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The search for Joe 2.0

It began in blazing openness, but has now retreated squarely behind closed doors. Sault Ste.

It began in blazing openness, but has now retreated squarely behind closed doors.

Sault Ste. Marie has begun the daunting process of finding a replacement for Chief Administrative Officer Joe Fratesi, one of the most powerful and controversial figures in the municipality's 127-year history.

From the outset, Mayor Christian Provenzano promised that the process to find the new Joe would be transparent.

The mayor, Ward 2 Councillor Susan Myers, Ward 3's Matthew Shoemaker, Ward 5's Marchy Bruni and Ward 6's Ross Romano were all appointed to City Council's CAO selection committee.

That was enough politicians to ensure that the committee's meetings would be open to the public.

But it didn't take long for noble sentiments of open government to give way to practical concerns about privacy and confidentiality.

By the time the CAO selection committee held its second meeting on March 4, Councillor Shoemaker, another outspoken advocate of open meetiings, was actually calling for committee members to sign confidentiality agreements.

No action was taken on that suggestion.

But when the CAO committee held its third public meeting last week, members voted to effectively eject the public from the process, by creating a slimmed-down subcommittee to review proposals from headhunters interested in helping with the CAO recruitment and selection process.

The subcommittee would be comprised of Councillors Myers and Romano, Human Resources Commissioner Peter Niro, Deputy City Clerk Rachel Tyczinski and Tim Gowans, the city's manager of purchasing.

WIth just two city councillors, the subcommittee had more city staff than politicians.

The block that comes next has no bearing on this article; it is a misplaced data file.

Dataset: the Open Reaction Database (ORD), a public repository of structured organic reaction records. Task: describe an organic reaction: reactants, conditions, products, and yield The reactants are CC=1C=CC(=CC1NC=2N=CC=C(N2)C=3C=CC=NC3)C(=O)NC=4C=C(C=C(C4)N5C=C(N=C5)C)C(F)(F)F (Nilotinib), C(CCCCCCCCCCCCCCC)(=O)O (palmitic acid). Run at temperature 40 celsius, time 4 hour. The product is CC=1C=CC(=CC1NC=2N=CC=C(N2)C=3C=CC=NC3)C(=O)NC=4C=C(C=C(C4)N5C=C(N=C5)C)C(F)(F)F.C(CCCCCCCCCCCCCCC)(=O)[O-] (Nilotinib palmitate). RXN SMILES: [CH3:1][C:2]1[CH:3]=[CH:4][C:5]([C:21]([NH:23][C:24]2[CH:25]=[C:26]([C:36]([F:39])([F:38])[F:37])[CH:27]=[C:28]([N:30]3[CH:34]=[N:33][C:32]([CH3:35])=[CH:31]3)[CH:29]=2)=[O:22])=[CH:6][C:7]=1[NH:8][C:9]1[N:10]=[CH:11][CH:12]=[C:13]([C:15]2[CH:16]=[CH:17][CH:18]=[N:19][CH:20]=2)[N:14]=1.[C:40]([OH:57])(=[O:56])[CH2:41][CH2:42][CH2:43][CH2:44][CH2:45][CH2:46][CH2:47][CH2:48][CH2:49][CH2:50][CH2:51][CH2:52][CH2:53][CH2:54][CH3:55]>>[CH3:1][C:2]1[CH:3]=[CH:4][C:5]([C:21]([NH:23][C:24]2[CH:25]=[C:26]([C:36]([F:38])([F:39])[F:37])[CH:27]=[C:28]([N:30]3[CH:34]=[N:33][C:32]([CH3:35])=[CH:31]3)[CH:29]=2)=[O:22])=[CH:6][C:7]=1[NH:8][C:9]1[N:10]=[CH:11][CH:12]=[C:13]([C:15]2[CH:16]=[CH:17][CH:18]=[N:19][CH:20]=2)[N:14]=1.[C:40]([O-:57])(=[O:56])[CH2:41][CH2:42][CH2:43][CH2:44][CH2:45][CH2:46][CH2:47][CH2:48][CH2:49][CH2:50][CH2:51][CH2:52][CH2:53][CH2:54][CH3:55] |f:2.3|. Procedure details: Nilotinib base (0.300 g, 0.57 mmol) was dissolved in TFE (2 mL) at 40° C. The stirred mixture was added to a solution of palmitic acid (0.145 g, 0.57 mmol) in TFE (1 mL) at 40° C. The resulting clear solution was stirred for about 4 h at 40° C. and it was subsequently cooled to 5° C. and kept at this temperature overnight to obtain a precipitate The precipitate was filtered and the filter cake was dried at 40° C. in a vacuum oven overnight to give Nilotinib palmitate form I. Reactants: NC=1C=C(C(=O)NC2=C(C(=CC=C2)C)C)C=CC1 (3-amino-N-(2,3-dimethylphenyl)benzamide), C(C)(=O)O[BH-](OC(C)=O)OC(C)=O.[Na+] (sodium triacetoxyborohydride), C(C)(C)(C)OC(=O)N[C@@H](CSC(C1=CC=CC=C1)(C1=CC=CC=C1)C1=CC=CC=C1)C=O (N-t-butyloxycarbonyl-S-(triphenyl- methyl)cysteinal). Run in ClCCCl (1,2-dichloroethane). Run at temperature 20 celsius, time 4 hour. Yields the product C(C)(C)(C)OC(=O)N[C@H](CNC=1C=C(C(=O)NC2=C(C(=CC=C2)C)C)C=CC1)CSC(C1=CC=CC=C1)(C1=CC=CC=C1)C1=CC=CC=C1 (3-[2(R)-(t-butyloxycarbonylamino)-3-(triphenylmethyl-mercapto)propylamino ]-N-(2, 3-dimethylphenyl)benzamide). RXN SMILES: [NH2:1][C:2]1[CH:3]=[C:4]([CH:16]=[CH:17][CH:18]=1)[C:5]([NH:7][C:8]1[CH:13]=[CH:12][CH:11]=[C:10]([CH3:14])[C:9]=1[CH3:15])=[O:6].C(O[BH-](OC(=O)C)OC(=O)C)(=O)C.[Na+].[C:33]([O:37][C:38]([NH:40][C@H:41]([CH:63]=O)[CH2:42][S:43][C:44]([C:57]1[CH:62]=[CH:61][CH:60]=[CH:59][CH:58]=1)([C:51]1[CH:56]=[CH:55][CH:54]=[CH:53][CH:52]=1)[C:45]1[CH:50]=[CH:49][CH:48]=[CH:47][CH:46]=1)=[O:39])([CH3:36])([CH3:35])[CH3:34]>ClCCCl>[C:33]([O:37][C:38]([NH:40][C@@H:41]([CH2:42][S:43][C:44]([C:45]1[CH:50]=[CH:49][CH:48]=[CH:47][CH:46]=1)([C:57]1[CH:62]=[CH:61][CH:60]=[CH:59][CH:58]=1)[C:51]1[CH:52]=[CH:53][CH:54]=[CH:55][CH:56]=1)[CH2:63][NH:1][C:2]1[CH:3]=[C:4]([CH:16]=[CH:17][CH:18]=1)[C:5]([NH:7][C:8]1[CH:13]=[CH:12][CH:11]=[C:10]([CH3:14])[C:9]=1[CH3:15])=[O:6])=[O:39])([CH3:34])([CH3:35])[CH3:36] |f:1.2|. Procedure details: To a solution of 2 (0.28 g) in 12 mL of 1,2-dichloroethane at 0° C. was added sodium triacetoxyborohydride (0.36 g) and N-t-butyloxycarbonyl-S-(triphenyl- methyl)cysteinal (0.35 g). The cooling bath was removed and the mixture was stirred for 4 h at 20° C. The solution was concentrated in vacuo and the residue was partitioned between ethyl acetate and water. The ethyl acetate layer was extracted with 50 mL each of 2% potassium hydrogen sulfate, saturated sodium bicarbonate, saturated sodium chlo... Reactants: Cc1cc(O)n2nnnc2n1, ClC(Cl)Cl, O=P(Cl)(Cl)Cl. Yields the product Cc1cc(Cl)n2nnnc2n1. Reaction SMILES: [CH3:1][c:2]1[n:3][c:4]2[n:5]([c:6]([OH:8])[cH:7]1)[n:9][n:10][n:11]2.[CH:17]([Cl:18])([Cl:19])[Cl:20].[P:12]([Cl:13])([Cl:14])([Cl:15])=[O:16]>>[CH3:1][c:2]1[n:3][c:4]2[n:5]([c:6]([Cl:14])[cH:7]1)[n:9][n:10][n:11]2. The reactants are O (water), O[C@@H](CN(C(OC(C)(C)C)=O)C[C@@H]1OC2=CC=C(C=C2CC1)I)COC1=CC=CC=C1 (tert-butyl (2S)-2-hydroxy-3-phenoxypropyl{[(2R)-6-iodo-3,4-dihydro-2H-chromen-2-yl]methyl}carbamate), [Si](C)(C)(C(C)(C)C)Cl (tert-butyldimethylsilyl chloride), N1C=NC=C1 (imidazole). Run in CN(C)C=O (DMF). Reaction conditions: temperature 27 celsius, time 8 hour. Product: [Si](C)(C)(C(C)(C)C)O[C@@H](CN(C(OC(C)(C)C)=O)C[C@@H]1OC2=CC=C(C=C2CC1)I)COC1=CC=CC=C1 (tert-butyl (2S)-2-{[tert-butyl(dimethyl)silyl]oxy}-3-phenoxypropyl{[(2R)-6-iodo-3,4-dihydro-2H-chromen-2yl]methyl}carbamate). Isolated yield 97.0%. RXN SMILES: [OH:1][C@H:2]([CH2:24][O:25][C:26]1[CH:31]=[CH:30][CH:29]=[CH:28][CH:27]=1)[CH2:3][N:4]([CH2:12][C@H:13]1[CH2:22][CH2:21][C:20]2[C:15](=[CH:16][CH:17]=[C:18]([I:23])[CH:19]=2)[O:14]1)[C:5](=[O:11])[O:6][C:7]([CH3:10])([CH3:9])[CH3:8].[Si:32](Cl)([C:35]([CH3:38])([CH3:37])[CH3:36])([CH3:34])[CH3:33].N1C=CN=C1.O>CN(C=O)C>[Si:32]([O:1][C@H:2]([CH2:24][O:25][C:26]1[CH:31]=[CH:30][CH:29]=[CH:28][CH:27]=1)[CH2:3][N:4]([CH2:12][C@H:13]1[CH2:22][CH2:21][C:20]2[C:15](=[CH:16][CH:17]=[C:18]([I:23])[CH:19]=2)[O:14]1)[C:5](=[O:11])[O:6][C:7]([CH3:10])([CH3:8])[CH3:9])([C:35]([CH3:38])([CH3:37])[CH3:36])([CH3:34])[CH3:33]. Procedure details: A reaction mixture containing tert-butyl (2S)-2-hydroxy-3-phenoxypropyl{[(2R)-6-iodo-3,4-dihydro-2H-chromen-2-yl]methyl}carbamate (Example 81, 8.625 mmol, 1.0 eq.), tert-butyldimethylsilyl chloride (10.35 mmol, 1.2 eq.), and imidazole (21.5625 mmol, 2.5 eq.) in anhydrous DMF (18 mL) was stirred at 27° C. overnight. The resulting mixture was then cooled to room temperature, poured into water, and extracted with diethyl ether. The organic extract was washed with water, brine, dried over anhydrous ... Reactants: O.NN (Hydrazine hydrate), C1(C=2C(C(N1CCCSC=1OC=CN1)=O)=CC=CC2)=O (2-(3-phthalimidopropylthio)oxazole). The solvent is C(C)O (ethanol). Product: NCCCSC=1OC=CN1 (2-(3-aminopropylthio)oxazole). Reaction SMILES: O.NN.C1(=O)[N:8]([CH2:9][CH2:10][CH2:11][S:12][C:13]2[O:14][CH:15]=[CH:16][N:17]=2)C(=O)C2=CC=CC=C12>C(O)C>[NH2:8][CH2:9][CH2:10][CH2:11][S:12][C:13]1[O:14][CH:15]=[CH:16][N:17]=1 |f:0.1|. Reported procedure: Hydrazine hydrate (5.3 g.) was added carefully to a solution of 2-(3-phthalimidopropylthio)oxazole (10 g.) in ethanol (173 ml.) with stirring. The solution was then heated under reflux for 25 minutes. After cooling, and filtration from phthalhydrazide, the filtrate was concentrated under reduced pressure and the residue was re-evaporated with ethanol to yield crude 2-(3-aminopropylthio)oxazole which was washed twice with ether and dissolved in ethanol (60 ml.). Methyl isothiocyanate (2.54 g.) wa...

It could, quite legally, meet behind closed doors.

Mayor Provenzano defended the move, indicating it was suggested by the city's legal staff after concerns were expressed about proprietary or confidential information contained in the proposals from executive recruiters.

The headhunter-submitted documents included sensitive information about cost and price points, the identities and previous experience of individuals who would work on the project, as well as proprietary information about plans and programs.

"We don't, as a corporation, regularly make those documents available to all the different competitors to look at," the mayor said.

If those documents were presented to the full CAO selection committee, they would be subject to disclosure, allowing competitors to access each other's documents, Provenzano said.

"We are concerned that if that occurs, people are going to be reticent to do business with the City of Sault Ste. Marie.... because their competitors could access their... documents. Out of respect for people who want to do business with us and are responding to our [request for proposals], we wanted to make sure that didn't happen."

Mark Brown, an unsuccessful Ward 5 candidate in the 2010 municipal election who has spent much of this month engaged in epic tilting against CAO-related windmills, disagreed with Provenzano.

"It helps to improve the marketplace for competitors when you make it open and transparent," said Brown, who tried unsuccessfully to stop creation of the subcommittee, keeping everything in open committee meetings.